Having at least partial shade on your she shed will make a big deal of difference. Shade will allow you to utilize the windows more often for natural cooling and fresh air. There’s also the unusual fact that on a hot, humid day, there will often be a breeze under trees even if the air is still elsewhere.

Do be a bit cautious when looking for a building site under trees, however. Any tree near your she shed should be healthy, with no dead or dying branches to hang over and threaten your she shed. Of course, branches do die occasionally as the tree ages, so it’s not possible to avoid this forever, but just be mindful of what’s overhead your proposed site. You may want to situate the shed near enough to trees to get shade part of the day but not right underneath.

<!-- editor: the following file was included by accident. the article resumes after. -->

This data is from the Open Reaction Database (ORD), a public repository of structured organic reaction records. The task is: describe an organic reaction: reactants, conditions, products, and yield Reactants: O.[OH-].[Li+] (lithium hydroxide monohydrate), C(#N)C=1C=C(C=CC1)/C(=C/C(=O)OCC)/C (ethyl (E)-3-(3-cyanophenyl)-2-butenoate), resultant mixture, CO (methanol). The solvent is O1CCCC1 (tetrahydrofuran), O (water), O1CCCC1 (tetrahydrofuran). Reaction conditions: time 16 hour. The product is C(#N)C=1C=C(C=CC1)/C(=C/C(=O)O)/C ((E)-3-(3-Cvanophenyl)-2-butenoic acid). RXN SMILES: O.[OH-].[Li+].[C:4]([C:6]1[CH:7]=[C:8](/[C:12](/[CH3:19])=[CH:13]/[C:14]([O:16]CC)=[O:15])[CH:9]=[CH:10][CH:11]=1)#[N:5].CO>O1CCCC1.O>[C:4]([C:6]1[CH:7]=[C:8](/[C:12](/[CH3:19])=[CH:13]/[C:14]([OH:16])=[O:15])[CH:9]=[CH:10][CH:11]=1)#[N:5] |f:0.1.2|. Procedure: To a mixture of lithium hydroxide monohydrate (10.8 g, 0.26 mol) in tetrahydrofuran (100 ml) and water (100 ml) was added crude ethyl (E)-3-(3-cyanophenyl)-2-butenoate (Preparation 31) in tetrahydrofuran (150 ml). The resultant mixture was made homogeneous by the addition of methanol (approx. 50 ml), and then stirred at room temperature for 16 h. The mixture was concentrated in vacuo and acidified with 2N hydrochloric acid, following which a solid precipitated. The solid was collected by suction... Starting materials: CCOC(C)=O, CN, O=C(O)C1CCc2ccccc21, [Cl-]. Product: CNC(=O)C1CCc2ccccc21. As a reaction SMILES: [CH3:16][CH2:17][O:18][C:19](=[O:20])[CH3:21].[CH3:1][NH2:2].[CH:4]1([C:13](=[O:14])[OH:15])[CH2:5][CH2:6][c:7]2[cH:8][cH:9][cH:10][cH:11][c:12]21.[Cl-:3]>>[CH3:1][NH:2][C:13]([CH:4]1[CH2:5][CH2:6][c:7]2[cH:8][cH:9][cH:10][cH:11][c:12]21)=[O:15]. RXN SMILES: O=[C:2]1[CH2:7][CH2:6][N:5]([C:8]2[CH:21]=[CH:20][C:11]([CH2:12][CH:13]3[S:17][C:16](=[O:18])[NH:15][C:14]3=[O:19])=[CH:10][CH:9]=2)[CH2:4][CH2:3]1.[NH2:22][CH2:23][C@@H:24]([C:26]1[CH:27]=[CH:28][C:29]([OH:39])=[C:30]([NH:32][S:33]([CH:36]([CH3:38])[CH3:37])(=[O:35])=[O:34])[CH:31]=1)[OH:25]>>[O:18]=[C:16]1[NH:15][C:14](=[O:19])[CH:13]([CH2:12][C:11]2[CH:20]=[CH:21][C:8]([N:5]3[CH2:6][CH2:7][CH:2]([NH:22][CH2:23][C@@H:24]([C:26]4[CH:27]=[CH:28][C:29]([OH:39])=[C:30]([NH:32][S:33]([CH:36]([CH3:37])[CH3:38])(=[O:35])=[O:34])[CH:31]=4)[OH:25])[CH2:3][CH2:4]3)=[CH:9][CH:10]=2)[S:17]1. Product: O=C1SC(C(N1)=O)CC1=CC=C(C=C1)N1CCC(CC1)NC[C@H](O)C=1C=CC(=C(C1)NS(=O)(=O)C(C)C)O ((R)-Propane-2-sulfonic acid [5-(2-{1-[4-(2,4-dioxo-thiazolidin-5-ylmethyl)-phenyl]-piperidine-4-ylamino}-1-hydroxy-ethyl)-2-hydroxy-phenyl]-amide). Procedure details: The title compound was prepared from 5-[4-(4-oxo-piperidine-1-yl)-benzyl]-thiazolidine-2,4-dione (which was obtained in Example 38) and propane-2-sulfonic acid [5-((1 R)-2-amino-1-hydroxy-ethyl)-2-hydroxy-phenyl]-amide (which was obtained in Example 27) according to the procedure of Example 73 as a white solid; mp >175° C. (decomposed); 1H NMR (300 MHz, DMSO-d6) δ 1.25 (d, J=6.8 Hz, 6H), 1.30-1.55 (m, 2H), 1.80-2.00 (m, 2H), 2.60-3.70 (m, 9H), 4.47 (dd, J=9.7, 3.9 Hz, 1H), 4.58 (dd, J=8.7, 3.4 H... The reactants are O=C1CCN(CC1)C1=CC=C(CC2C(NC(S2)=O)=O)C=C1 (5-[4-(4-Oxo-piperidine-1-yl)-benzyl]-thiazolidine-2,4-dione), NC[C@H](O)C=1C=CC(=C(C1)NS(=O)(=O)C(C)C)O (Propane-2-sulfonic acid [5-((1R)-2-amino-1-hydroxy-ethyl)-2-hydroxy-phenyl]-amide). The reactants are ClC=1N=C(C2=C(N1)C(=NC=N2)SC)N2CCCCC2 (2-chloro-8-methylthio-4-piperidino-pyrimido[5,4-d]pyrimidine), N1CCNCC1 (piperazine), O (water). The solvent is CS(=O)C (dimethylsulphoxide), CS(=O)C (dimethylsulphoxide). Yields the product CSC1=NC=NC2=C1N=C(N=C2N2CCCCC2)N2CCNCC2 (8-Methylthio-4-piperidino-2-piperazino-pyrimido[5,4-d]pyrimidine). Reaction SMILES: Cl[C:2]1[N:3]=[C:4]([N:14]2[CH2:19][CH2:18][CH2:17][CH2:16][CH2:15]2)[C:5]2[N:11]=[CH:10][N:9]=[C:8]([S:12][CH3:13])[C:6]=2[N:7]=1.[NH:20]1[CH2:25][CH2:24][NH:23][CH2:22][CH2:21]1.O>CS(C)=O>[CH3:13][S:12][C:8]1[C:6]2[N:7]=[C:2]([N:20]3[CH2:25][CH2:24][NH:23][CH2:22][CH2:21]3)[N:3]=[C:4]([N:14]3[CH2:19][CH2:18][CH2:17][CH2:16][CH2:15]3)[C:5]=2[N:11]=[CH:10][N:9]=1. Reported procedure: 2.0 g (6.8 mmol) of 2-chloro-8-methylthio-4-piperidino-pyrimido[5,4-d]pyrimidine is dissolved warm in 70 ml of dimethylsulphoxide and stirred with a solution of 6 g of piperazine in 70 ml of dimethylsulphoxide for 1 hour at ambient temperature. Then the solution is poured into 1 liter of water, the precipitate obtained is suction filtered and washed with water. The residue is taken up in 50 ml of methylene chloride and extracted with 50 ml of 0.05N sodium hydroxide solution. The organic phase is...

A she shed is not only useful for the purpose you originally had in mind but also can be used for other things as your life changes along the way. It can give you a peaceful working space for crafts or working from home, a place for overnight guests with privacy, and eventually a place for Mom or Dad to come to live out their days without having them feel like they’re in the way.

Give some thought as to what you really want out of your she shed and plan for enough room for changes in purpose along the day. You’ll wonder what you ever did without it.